In the last blog post, I wrote about why we are in a denomination. Today, I want to talk about the main distinctive of being our specific denomination--Presbyterian. Every denomination has a historic reason for existing, namely, why it broke off from the larger established church. For example, Baptists objected to infant baptism, thus their name. Presbyterians objected to the authoritarianism of the Church of England, believing that church power rightly belongs with ordained elders, not the king or a solitary archbishop. "Presbyter" is the Greek word for elder.
Presbyterians saw in the New Testament plentiful evidence that Christ entrusted the care of his church to elders. Elders are called "overseers" and "manage" the household of God (1 Timothy 3:1-5). And church members are called to "obey" and "submit" to elders (1 Peter 5:1-5, Hebrews 13:17). Elders are wise, godly shepherds who are tasked to love the congregation and even lay down their lives for the church. In the PCA, a gathering of local church elders is called a "session."
Presbyterians also see in the New Testament that elders from various churches meet together as a council to discuss and deliberate on matters pertaining to all churches. The PCA calls this regional gathering of elders a "presbytery." The biblical model for this is the Council of Jerusalem in Acts 15, which decided the matter of circumcision for all churches.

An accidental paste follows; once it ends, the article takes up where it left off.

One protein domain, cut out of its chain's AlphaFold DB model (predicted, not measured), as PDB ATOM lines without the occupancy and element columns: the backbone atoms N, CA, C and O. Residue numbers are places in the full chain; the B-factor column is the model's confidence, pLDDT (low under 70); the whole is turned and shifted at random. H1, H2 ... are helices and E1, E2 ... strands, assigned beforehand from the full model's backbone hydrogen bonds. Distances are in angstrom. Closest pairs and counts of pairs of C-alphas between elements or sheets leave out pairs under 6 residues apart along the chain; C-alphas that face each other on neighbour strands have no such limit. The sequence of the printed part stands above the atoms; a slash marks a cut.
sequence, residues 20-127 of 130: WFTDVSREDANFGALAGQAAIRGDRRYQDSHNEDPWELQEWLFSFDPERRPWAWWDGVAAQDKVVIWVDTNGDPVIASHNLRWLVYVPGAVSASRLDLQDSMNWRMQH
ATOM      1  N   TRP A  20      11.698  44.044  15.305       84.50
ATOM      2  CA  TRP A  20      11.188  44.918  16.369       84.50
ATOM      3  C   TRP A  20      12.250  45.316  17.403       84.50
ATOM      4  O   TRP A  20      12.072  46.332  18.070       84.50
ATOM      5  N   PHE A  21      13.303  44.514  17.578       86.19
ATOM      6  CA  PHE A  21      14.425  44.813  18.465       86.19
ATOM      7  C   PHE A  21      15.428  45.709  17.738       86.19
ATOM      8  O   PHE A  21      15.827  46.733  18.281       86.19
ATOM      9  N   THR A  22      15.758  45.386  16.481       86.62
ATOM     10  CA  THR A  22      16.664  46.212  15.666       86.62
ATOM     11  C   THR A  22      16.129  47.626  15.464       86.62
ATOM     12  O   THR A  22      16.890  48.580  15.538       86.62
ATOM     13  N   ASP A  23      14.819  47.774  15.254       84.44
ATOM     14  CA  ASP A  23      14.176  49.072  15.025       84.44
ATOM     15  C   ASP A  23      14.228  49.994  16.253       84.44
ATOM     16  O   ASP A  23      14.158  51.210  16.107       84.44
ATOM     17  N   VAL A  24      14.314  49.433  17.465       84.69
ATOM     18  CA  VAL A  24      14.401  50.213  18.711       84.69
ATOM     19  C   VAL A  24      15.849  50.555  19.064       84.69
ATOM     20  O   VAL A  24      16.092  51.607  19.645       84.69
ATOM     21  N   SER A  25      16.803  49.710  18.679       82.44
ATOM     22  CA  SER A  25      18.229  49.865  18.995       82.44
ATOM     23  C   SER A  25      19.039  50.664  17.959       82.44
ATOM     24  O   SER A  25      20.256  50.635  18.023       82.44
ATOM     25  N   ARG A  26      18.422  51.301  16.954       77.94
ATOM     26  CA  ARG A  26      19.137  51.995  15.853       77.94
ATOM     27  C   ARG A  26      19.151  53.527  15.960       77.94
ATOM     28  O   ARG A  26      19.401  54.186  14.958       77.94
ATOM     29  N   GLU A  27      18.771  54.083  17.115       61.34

So the "session" and "presbytery" is the main distinctive of being Presbyterian. Our church is to be ruled by a session of godly elders. And over the session is a presbytery of regional elders.
Picture: Assembly of Westminster Divines drafting the founding document of Presbyterianism, The Westminster Confession of Faith, in 1646, during the height of the English Reformation.